More broadly, redundant capacity is important in the entire electricity system (not just wind). All types of generation have planned and unplanned shortages.

Unplanned outages are more challenging. If a whole generator goes offline, the system must return to normal within five minutes. This is often achieved with a “fast start” generator such as a gas turbine or hydro plant. These contingency plans must equal the loss of the largest generator in the system, usually coal.

No technology is 100% reliable, as illustrated in the graph above. Wind is really quite predictable and reliable compared to coal.

Claim: Wind turbine development has been improved over the past 20 years but is now approaching its theoretical maximum efficiency. It will never be remotely price competitive with conventional generators notwithstanding wishful thinking.

As I’ve shown above, wind is already competitive with new-build coal (and gas) in Australia, and many other places around the world (including the United States). Carbon policy aside, some of the assets are seriously old and are going to be retired anyway.

A new study from UNSW Australia looked at the best energy mix for generation. Even without a carbon price, the research found that the lowest cost mix in 2050 sources only 30% of electricity from gas, with the rest supplied by renewables. About half of the gas capacity is Open Cycle Gas Turbines (for peak demand) that supply very small quantities of energy.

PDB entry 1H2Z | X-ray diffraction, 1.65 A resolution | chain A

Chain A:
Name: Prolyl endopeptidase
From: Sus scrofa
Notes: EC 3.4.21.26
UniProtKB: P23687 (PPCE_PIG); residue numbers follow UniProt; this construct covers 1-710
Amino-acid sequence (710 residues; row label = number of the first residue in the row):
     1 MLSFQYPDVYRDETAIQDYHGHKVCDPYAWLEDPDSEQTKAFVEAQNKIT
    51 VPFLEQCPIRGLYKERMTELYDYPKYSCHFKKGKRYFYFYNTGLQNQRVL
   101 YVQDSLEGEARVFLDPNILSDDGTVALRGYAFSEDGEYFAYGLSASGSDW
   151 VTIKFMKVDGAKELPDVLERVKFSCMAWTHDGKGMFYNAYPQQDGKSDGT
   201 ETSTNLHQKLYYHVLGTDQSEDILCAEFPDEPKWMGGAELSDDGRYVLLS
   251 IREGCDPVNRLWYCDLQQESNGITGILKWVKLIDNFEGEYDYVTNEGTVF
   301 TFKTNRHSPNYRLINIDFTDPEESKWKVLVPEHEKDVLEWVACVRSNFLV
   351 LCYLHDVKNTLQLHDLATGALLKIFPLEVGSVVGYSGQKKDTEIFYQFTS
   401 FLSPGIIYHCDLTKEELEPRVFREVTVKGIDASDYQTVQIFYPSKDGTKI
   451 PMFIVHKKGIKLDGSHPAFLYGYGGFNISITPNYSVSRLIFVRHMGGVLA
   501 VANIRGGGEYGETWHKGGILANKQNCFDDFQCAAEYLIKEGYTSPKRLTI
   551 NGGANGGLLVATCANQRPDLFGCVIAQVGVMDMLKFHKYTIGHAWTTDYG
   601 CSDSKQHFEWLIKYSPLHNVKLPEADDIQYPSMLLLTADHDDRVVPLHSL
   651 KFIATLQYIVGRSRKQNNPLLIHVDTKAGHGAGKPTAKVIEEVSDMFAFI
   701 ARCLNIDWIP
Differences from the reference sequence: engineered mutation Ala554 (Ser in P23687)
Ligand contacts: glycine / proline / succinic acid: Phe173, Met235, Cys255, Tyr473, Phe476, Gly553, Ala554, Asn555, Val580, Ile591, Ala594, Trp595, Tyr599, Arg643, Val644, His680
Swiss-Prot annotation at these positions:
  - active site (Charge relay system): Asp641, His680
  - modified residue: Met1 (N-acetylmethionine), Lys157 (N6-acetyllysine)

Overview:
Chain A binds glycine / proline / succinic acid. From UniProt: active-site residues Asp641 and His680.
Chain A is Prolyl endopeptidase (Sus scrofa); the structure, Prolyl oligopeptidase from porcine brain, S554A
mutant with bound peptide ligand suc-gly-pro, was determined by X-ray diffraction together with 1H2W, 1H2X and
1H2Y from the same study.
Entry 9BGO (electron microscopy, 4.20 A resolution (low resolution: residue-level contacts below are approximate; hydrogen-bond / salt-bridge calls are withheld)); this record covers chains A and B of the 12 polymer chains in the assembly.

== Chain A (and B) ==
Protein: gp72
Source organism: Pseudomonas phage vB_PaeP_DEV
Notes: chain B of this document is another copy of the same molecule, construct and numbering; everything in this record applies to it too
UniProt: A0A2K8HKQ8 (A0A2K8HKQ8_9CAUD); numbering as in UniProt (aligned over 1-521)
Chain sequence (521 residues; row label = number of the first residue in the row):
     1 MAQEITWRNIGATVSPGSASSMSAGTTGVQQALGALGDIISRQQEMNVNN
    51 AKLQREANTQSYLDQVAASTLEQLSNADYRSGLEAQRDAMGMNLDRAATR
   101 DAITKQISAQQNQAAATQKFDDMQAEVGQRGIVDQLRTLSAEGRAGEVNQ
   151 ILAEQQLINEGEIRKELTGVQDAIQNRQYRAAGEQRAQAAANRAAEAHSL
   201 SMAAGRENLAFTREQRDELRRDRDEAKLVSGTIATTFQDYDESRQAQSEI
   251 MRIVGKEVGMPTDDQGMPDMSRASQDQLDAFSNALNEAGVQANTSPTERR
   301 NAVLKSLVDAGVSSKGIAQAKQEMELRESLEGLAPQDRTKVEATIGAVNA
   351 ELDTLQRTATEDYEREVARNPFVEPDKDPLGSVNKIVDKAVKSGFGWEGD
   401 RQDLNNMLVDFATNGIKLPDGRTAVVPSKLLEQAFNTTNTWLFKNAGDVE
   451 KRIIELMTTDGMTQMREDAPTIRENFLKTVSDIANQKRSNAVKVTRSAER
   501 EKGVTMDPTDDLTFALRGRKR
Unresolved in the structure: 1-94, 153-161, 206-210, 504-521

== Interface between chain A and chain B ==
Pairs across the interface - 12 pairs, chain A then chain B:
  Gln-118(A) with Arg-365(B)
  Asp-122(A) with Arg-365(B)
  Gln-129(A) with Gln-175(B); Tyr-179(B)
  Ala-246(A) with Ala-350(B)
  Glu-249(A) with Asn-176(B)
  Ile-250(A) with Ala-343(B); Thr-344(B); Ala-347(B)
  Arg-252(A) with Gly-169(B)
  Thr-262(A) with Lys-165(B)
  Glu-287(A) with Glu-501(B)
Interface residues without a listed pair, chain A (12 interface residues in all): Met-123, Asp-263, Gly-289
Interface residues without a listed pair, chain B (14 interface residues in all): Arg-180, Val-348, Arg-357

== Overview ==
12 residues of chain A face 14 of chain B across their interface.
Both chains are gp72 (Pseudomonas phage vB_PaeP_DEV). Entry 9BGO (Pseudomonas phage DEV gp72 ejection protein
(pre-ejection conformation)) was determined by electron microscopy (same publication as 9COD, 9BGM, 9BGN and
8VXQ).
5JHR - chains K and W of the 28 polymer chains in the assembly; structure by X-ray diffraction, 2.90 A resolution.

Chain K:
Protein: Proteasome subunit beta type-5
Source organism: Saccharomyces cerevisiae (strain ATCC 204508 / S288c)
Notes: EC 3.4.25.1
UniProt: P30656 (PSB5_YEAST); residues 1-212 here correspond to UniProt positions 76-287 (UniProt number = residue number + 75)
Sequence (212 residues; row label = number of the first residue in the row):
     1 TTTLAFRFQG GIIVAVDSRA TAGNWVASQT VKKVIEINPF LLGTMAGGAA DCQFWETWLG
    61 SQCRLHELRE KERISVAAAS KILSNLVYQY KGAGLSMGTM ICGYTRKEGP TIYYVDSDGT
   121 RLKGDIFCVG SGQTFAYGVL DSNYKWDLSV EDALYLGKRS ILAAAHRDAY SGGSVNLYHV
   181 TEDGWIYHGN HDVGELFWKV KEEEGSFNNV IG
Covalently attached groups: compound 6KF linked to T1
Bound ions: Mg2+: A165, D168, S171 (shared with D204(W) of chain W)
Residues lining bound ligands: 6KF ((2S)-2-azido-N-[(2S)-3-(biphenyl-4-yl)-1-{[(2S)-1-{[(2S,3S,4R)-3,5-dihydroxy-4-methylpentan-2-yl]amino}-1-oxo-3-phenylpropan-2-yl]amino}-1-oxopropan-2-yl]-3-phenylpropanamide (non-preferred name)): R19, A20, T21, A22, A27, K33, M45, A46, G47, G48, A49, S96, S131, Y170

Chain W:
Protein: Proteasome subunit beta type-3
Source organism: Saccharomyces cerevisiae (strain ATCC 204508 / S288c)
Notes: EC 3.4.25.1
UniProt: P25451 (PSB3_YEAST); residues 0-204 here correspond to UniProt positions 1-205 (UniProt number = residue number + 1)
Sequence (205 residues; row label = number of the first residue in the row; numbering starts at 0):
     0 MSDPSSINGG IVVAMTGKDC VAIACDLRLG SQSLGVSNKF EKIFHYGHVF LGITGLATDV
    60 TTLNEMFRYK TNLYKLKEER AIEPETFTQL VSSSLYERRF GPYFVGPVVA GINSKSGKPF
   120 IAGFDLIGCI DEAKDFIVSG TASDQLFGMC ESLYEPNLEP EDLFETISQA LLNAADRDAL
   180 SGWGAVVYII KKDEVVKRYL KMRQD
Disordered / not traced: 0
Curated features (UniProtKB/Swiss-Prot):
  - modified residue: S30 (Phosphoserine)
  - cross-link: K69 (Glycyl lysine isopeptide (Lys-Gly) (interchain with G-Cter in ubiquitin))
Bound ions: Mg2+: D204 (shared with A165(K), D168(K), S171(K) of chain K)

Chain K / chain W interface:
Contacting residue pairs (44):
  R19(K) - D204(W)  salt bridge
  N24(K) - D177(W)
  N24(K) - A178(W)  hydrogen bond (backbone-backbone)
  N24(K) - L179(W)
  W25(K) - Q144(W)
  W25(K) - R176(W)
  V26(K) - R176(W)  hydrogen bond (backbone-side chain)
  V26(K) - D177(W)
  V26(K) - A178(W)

Claim: In aggregate terms, the annual impost on electricity consumers [of the Renewable Energy Target] is therefore from the 33,000GWh and means a cost to the customer of $3 billion a year […]

As I’ve written before on The Conversation, the government’s own modelling shows a net saving to consumers (and so does plenty of other analysis). The ACIL Allen analysis finds the target will cut power bills from 2021 onwards (by up to A$91 per year by 2030) and deliver a net saving to consumers.

Claim: Energy only comprises 25 to 30 per cent of emissions and Australia’s renewable target might therefore reduce emissions by 4 to 5 per cent.

According the Climate Change Authority’s review of the Renewable Energy Target (RET), the RET is projected to reduce Australia’s overall emissions by 58 million tonnes of CO2-equivalent.

The Government’s latest estimate of Australia’s emissions reduction task between 2015 and 2020 is 421 million tonnes. So between 2015 and 2020 alone, the RET achieves at least 13% of the reduction task.

The Conversation

Dylan McConnell, Research Fellow, Melbourne Energy Institute, University of Melbourne

This article was originally published on The Conversation. Read the original article.

 

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Understanding Batteries

Off-Grid Systems

For some households a battery system can be of great benefit and minimise a home’s reliance on the grid. However, it’s important to understand for a battery to be useful your solar system needs to be generating excess energy for the battery to store, which you can then use at night or when the sun is not out.